In one general aspect, a near-infrared sensor cover is provided that is configured to cover a transmitting unit and a receiving unit for near-infrared rays in a near-infrared sensor. The near-infrared sensor cover includes a cover body having transmissiveness to near-infrared rays. The cover body includes a base made of a plastic and a heater unit that is arranged rearward of the base in a transmission direction of the near-infrared rays and includes a wire-like heating element. The heating element is configured to generate heat when energized. The base includes a rear portion that includes a rear surface of the base in the transmission direction. In the rear portion of the base, at least part of a section that is different from a section in which the heater unit is provided is formed by a reflection suppression structure including asperities. The asperities include a reflection suppression surface that is inclined relative to the transmission direction and reduces reflection of the near-infrared rays.

Other features and aspects will be apparent from the following detailed description, the drawings, and the claims.

BRIEF DESCRIPTION OF THE DRAWINGS

FIG. 1 is a cross-sectional side view of a near-infrared sensor including a near-infrared sensor cover according to a first embodiment.

FIG. 2A is an enlarged partial cross-sectional side view showing part of the cover body in FIG. 1.

FIG. 2B is an enlarged cross-sectional side view showing section A in FIG. 2A.

FIG. 3 is an enlarged partial rear view illustrating the reflection suppression structure according to the first embodiment.

FIG. 4 is a cross-sectional side view showing a near-infrared sensor cover according to a second embodiment, together with a near-infrared sensor.

FIG. 5A is an enlarged partial cross-sectional side view showing part of the cover body in FIG. 4.

FIG. 5B is an enlarged cross-sectional side view showing section A in FIG. 5A.

FIG. 6 is an enlarged partial rear view illustrating the reflection suppression structure according to the second embodiment.

FIG. 7 is a partial perspective view of a modification of the first embodiment, illustrating a reflection suppression structure.

FIG. 8 is a cross-sectional view taken along line 8-8 in FIG. 7.

FIG. 9 is a cross-sectional view taken along line 9-9 in FIG. 7.

Throughout the drawings and the detailed description, the same reference numerals refer to the same elements. The drawings may not be to scale, and the relative size, proportions, and depiction of elements in the drawings may be exaggerated for clarity, illustration, and convenience.

DETAILED DESCRIPTION

This description provides a comprehensive understanding of the methods, apparatuses, and/or systems described. Modifications and equivalents of the methods, apparatuses, and/or systems described are apparent to one of ordinary skill in the art. Sequences of operations are exemplary, and may be changed as apparent to one of ordinary skill in the art, with the exception of operations necessarily occurring in a certain order. Descriptions of functions and constructions that are well known to one of ordinary skill in the art may be omitted.

Exemplary embodiments may have different forms, and are not limited to the examples described. However, the examples described are thorough and complete, and convey the full scope of the disclosure to one of ordinary skill in the art.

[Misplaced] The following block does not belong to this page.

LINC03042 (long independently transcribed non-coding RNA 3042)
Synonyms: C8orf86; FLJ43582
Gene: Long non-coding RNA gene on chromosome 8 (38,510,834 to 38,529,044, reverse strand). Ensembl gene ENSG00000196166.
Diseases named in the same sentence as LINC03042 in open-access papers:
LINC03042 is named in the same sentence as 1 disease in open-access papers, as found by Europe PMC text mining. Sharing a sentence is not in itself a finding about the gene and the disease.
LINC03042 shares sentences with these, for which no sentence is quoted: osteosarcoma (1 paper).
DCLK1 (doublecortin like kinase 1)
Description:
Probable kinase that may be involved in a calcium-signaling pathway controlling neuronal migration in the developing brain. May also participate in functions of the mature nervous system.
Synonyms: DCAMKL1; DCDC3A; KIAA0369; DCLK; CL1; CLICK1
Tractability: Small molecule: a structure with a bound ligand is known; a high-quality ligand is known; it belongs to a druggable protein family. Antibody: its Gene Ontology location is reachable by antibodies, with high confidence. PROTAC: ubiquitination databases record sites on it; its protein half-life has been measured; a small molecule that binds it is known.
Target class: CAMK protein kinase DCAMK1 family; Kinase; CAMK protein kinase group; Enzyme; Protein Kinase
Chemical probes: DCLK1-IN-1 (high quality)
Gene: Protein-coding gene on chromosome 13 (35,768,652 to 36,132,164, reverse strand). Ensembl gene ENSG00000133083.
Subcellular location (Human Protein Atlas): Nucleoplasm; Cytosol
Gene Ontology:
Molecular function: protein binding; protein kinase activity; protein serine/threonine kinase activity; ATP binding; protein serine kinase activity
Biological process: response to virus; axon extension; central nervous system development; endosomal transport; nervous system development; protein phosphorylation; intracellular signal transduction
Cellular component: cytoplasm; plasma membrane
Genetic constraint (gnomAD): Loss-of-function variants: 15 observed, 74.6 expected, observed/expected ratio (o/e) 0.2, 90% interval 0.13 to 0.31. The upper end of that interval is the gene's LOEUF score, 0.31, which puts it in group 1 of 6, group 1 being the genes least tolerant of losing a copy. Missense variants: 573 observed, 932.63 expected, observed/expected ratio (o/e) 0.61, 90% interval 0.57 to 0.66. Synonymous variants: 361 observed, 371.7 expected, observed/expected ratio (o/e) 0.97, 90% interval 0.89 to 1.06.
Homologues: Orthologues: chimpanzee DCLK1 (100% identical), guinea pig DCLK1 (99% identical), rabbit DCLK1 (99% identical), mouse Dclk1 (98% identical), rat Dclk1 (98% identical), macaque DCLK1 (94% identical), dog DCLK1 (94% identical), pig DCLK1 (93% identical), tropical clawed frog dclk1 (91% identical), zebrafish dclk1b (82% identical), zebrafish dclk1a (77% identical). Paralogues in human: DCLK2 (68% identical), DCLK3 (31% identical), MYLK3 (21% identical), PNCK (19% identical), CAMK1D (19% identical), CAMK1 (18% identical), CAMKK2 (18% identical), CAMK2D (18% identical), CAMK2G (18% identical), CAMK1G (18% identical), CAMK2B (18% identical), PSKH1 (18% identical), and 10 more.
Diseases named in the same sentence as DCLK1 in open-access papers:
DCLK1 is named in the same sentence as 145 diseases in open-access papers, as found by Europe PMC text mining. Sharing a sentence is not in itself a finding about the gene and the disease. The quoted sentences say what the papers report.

First Embodiment

A near-infrared sensor cover 21 according to a first embodiment will now be described with reference to FIGS. 1 to 3.

In the following description, the direction in which the vehicle 10 advances forward will be referred to as the front, and the reverse direction will be referred to as the rear. The vertical direction refers to the vertical direction of the vehicle 10, and the left-right direction refers to the vehicle width direction that matches with the left-right direction as viewed from a front-facing occupant.

In FIGS. 1 to 3, in order to make the size of each component of the near-infrared sensor cover 21 recognizable, the scale of each component is altered as necessary. The same applies to FIGS. 4 to 6, which illustrate a second embodiment, and FIGS. 7 to 9, which illustrate a modification.

As shown in FIG. 1, the vehicle 10 includes a near-infrared sensor 11 in the front end section. The near-infrared sensor 11 is configured to transmit infrared rays IR1 having a wavelength of around 900 nm forward from the vehicle 10 and receive infrared rays IR2 that have struck and been reflected by an object outside the vehicle 10, such as a leading vehicle or a pedestrian. On the basis of the transmitted near-infrared rays IR1 and the received near-infrared rays IR2, the near-infrared sensor 11 recognizes the object outside the vehicle 10, and detects the distance between the vehicle 10 and the object and the relative velocity.

As described above, the near-infrared sensor 11 transmits the near-infrared rays IR1 forward from the vehicle 10. Thus, the transmission direction of the near-infrared rays IR1 from the near-infrared sensor 11 is the direction from the rear toward the front of the vehicle 10. The front in the transmission direction of the near-infrared rays IR1 substantially matches with the front of the vehicle 10. The rear in the transmission direction also substantially matches with the rear of the vehicle 10. Accordingly, in the following description, the front in the transmission direction of the near-infrared rays IR1 will simply be referred to as “front” or “forward.” The rear in the transmission direction will simply be referred to as “rear” or “rearward.”